If the crown prince of Saudi Arabia has in mind a war with Iran, President Trump should disabuse his royal highness of any notion that America would be doing his fighting for him.
Mohammed bin Salman, or MBS, the 32-year-old son of the aging and ailing King Salman, is making too many enemies for his own good, or for ours.
Pledging to Westernize Saudi Arabia, he has antagonized the clerical establishment. Among the 200 Saudis he just had arrested for criminal corruption are 11 princes, the head of the National Guard, the governor of Riyadh, and the famed investor Prince Alwaleed bin Talal.
The Saudi tradition of consensus collective rule is being trashed.
MBS is said to be pushing for an abdication by his father and his early assumption of the throne. He has begun to exhibit the familiar traits of an ambitious 21st-century autocrat in the mold of President Recep Tayyip Erdogan of Turkey.
Yet his foreign adventures are all proving to be debacles.
The rebels the Saudis backed in Syria’s civil war were routed. The war on the Houthi rebels in Yemen, of which MBS is architect, has proven to be a Saudi Vietnam and a human rights catastrophe.
The crown prince persuaded Egypt, Bahrain and the UAE to expel Qatar from the Sunni Arab community for aiding terrorists, but he has failed to choke the tiny country into submission.
Last week, MBS ordered Lebanese Prime Minister Saad Hariri to Riyadh, where Hariri publicly resigned his office and now appears to be under house arrest. Refusing to recognize the resignation, Lebanon’s president is demanding Hariri’s return.
After embattled Houthi rebels in Yemen fired a missile at its international airport, Riyadh declared the missile to be Iranian-made, smuggled into Yemen by Tehran, and fired with the help of Hezbollah.
The story seemed far-fetched, but Saudi Foreign Minister Adel al-Jubeir said the attack out of Yemen may be considered an “act of war”—by Iran. And as war talk spread across the region last week, Riyadh ordered all Saudi nationals in Lebanon to come home.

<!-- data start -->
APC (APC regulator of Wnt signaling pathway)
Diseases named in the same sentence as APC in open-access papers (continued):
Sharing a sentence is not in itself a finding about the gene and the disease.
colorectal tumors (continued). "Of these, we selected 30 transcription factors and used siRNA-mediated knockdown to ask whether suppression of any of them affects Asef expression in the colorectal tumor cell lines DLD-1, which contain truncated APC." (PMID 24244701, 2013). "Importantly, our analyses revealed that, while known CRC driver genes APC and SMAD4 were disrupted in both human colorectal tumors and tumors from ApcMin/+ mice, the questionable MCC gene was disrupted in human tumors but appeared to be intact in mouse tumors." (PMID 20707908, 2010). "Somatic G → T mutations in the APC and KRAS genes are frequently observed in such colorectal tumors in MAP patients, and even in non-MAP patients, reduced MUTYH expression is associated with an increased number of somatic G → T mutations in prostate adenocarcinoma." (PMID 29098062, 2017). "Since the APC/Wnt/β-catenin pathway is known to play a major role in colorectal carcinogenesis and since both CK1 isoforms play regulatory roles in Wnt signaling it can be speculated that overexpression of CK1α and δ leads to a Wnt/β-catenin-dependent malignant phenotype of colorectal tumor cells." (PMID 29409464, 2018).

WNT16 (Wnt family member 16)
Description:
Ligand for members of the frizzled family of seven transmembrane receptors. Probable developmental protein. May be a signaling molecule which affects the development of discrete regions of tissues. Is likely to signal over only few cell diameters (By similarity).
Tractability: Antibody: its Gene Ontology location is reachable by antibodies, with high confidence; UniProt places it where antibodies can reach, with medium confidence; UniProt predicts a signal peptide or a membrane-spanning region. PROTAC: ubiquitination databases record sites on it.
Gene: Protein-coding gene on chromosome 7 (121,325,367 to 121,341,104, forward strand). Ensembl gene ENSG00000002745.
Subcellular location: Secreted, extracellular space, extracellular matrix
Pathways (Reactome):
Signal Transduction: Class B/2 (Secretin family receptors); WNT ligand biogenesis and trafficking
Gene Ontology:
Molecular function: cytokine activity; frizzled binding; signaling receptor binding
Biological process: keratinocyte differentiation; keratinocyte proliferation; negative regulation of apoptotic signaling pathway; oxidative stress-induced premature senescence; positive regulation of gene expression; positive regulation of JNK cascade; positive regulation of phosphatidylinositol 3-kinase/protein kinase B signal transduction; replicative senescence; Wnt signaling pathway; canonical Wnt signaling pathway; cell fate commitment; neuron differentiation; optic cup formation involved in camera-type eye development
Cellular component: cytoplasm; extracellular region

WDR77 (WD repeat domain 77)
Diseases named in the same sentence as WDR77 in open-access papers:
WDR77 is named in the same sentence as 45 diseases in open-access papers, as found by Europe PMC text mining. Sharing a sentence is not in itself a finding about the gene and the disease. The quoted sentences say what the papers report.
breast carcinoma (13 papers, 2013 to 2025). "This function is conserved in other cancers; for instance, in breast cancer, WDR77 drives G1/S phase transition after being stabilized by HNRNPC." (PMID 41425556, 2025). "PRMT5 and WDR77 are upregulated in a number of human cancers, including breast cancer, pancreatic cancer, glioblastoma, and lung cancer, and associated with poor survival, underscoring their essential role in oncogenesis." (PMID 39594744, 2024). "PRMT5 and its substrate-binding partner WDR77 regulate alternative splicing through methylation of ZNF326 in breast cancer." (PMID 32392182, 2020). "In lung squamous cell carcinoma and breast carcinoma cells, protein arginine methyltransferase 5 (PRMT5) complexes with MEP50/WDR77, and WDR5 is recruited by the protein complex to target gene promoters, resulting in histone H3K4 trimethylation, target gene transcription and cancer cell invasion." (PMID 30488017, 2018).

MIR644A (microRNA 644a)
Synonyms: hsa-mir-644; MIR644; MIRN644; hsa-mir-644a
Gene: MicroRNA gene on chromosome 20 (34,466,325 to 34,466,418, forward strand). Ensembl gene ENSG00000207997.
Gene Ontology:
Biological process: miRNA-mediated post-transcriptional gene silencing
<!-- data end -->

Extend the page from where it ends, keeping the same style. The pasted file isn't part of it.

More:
Riyadh has now imposed a virtual starvation blockade—land, sea and air—on Yemen, that poorest of Arab nations that is heavily dependent on imports for food and medicine. Hundreds of thousands of Yemeni are suffering from cholera. Millions face malnutrition.
The U.S. interest here is clear: no new war in the Middle East, and a negotiated end to the wars in Yemen and Syria.
Hence, the United States needs to rein in the royal prince.
Yet, on his Asia trip, Trump said of the Saudi-generated crisis, “I have great confidence in King Salman and the Crown Prince of Saudi Arabia, they know exactly what they are doing.”
Do they? In October, Jared Kushner made a trip to Riyadh, where he reportedly spent a long night of plotting Middle East strategy until 4 a.m. with MBS.
No one knows how a war between Saudi Arabia and Iran would end. The Saudis has been buying modern U.S. weapons for years, but Iran, with twice the population, has larger if less-well-equipped forces.
Yet the seeming desire of the leading Sunni nation in the Persian Gulf, Saudi Arabia, for a confrontation with the leading Shiite power, Iran, appears to carry the greater risks for Riyadh.
For, a dozen years ago, the balance of power in the Gulf shifted to Iran, when Bush II launched Operation Iraqi Freedom, ousted Saddam Hussein, disarmed and disbanded his Sunni-led army, and turned Iraq into a Shiite-dominated nation friendly to Iran.
In the Reagan decade, Iraq had fought Iran as mortal enemies for eight years. Now they are associates, if not allies.
The Saudis may bristle at Hezbollah and demand a crackdown. But Hezbollah is a participant in the Lebanese government and has the largest fighting force in the country, hardened in battle in Syria’s civil war, where it emerged on the victorious side.
While the Israelis could fight and win a war with Hezbollah, both Israel and Hezbollah suffered so greatly from their 2006 war that neither appears eager to renew that costly but inconclusive conflict.
In an all-out war with Iran, Saudi Arabia could not prevail without U.S. support. And should Riyadh fail, the regime would be imperiled. As World War I, with the fall of the Romanov, Hohenzollern, Hapsburg and Ottoman empires demonstrated, imperial houses do not fare well in losing wars.
So far out on a limb has MBS gotten himself, with his purge of cabinet ministers and royal cousins, and his foreign adventures, it is hard to see how he climbs back without some humiliation that could cost him the throne.
Yet we have our own interests here. And we should tell the crown prince that if he starts a war in Lebanon or in the Gulf, he is on his own. We cannot have this impulsive prince deciding whether or not the United States goes to war again in the Middle East.
We alone decide that.
Patrick J. Buchanan is the author of a new book, Nixon’s White House Wars: The Battles That Made and Broke a President and Divided America Forever.3